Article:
Tolstoy’s greatest novel, what some deem the greatest novel ever written, seems to ‘proceed as plotlessly and accidentally as life itself’ (E. B. Greenwood, Introduction to Anna Karenina, p. xii). Tolstoy contrasts two people of different character and temperament both of whom we squirm, flinch and weep in response to their actions. Anna lives for her own needs, passions and freedom. Levin lives for the good of others and his soul. In this way Anna and her affair with Vronsky depicts so outstandingly what modern philosophers call expressive individualism, where being true to our authentic self by expressing our deepest desires and acting on them is heroic. The Tolstoy critic Andrew Kaufman says in an interview that the 1860s were a time of great transition in Russia whereby the more traditional value system was being replaced by a new value systems. Tolstoy watched his friends and family members were getting divorced at alarming numbers. And this concerned him because in his view, the family is one of the key social units. And when families fall apart, he believed societies begin to fall apart. This is a central theme in Anna Karenina. Tolstoy heard people saying, "maybe marriage isn't the be all and end all of life. Maybe even if you do get married, not having kids might lead to a greater happiness." And, and of course, this is something that's very much echoed in today's world. In Anna Karenina, Tolstoy shows that the problem with these arguments is that they come from a false set of assumptions: This idea that more freedom means more fulfillment, that the gratification of one's personal desires, leads to more happiness. Tolstoy came to the opposite conclusion; that in many cases, less freedom can lead to a more abiding happiness because it forces us to make choices to make hard choices, and to commit to those choices with the fullness of our being. And family life is the ultimate embodiment of making those kinds of choices, of limiting our freedom for the sake of love. And so it is the characters who embrace the duties, the pain, the vulnerability of family life—of fatherhood, motherhood, being a son, being a daughter—those are often the characters who in the end, end up achieving the deepest kind of fulfillment.Kaufman gives an example from Tolstoy's own life. While writing War and Peace, he used a very interesting metaphor to describe what he was like before he got married, and what he's like now. It was the metaphor of an apple tree that he described himself as. An apple tree, that once sprouted in all different directions. But 'now, that it’s trimmed, tied, and supported, its trunk and roots can grow without hindrance.' It's a very powerful image. At the heart of it is this idea that sometimes limits are what allow us to grow more fully. And limits are actually what allow us to realise our fullest human potential.So according to Tolstoy a life like Anna's, which looks so romantic and promising, usually ends in tragedy. The reversal of fortunes is shown when Anna and Kitty are contrasted by Dolly (Kitty's sister): “‘How happily it turned out for Kitty that Anna came,’ said Dolly, ‘and how unhappily for her! The exact reverse,’ she added, struck by her thought. ‘Then Anna was so happy and Kitty considered herself miserable. Now it’s the exact reverse.’” (p. 551)Anna becomes a slave to her love/lust for Vronsky and finds herself trapped without access to her son, with excessively jealous of Vronksy, and unable to live without his enmeshed love.Tolstoy contrasts Anna's persist of freedom to desire what she wants to Levin's. Upon his engagement to Kitty, Levin's brother and friends question him about the loss of freedom he will experience when he is married. Levin replies, “‘What is the good of freedom? Happiness consists only in loving and desiring: in wishing her wishes and in thinking her thoughts, which means having no freedom whatever; that is happiness!’” (p. 442). Levin’s desire is not possessive self serving eros (like Anna’s), but generous other-centred agape. The result is that while Levin’s life is not easy, although there is doubt and jealousy and fear and conflict, there nevertheless is true freedom, fulfilment and happiness. He is not enslaved but a servant of love and goodness. I found the book long and tedious at points but I suppose that is because Tolstoy so wants us to “love life in all its countless, inexhaustible manifestations”. He packs in so much of life into the 806 pages, not just in the grand moments but also in the ordinary ones. The result is that you end up on a journey through 19th century Russia, a place and time I have now lived vicariously through. But Tolstoy also takes you on a journey to the very heart of human experience. The plot changes don’t come quickly. Instead Tolstoy spends significant time taking you into the mind and heart of all these different kinds of characters: nobels and peasants, philosophers and farmers, men and women, the promiscuous and duty-bound. Tolstoy draws you in to empathise with all these as you realise you share their same hopes and fears, joys and sorrows, temptations and regrets. The conversions of Karenin, Anna and Levin all demand attention. I am not sure Tolstoy ever really grasps the nature of the gospel of grace. He comes close at points but never really gets there. The closest we get is Karenin’s forgiveness of Anna, Anna’s cry for forgiveness at her death, and Levin’s humble recognition of the gift and goodness of life.I think this novel is like the book of Ecclesiastes: it teaches us about life under the sun and concludes that the meaning of life is “to live for God, to the soul” (p. 785). or as Solomon says, "A person can do nothing better than to eat and drink and find satisfaction in their own toil. This too, I see, is from the hand of God, for without him, who can eat or find enjoyment?" (Eccl 2:24–25)Yes this is the meaning of life, but what does that look like? And how is atonement possible when we fail. Tolstoy raises this question superbly, hints at an answer, but in many ways it's still a mystery. For a clear answer we must turn to the Gospels or perhaps to the novels of Dostoevsky who perhaps understood better the gospel of grace.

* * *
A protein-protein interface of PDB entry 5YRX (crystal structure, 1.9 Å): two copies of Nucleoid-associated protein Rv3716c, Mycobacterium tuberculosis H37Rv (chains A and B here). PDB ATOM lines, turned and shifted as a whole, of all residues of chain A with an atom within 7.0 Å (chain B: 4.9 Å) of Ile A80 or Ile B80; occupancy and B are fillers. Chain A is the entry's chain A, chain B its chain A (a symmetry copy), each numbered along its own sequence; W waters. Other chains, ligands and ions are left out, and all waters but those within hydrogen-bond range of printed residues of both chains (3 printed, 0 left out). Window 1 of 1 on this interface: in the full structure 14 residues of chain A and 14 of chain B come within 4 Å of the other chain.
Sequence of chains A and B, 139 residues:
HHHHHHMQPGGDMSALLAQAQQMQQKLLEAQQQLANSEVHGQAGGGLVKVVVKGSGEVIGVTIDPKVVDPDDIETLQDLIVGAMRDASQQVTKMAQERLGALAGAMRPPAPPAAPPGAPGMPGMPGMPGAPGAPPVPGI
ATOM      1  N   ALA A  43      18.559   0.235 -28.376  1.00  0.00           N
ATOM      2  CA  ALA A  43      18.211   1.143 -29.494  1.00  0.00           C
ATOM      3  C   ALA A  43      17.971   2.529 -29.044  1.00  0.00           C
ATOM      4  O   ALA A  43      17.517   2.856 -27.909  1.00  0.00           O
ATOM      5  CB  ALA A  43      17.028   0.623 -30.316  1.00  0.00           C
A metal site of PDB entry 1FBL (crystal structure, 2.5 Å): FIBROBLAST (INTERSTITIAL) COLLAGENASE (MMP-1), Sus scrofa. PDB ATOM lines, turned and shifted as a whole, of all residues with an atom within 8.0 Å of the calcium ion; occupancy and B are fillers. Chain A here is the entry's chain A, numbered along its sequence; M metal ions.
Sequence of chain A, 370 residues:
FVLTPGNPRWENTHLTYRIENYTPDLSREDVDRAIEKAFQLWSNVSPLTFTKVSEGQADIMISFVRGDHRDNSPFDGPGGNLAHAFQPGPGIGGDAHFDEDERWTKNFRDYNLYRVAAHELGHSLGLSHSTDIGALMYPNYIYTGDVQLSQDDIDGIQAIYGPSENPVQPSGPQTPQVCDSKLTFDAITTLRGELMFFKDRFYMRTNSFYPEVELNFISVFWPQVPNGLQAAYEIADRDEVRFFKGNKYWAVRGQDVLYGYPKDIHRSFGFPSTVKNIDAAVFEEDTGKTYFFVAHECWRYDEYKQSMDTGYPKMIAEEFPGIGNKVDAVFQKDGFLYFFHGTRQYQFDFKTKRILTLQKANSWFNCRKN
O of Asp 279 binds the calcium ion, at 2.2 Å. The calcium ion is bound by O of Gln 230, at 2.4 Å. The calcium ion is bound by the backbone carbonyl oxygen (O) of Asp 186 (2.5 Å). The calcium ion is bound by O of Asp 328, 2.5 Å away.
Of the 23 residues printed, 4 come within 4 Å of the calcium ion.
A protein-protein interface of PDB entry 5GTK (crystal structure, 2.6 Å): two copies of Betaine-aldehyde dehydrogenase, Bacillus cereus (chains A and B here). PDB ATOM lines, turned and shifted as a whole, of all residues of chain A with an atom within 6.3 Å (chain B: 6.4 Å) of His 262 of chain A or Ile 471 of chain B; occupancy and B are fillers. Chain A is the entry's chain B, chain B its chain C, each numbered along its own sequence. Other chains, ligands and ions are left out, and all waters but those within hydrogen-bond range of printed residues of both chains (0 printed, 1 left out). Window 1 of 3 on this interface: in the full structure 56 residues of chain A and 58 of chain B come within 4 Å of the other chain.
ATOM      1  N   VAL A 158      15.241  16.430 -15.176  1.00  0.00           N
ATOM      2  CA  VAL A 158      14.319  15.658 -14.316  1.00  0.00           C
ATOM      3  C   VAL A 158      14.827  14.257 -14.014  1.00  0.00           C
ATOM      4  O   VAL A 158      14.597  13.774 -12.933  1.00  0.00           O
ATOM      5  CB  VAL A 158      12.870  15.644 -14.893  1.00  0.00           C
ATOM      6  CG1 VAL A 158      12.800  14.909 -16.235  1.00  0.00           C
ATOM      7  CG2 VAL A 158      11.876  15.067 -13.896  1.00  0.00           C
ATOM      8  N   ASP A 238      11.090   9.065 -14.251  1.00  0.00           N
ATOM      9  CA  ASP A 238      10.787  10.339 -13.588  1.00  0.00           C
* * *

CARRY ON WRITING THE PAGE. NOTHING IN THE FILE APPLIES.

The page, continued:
• (5/5)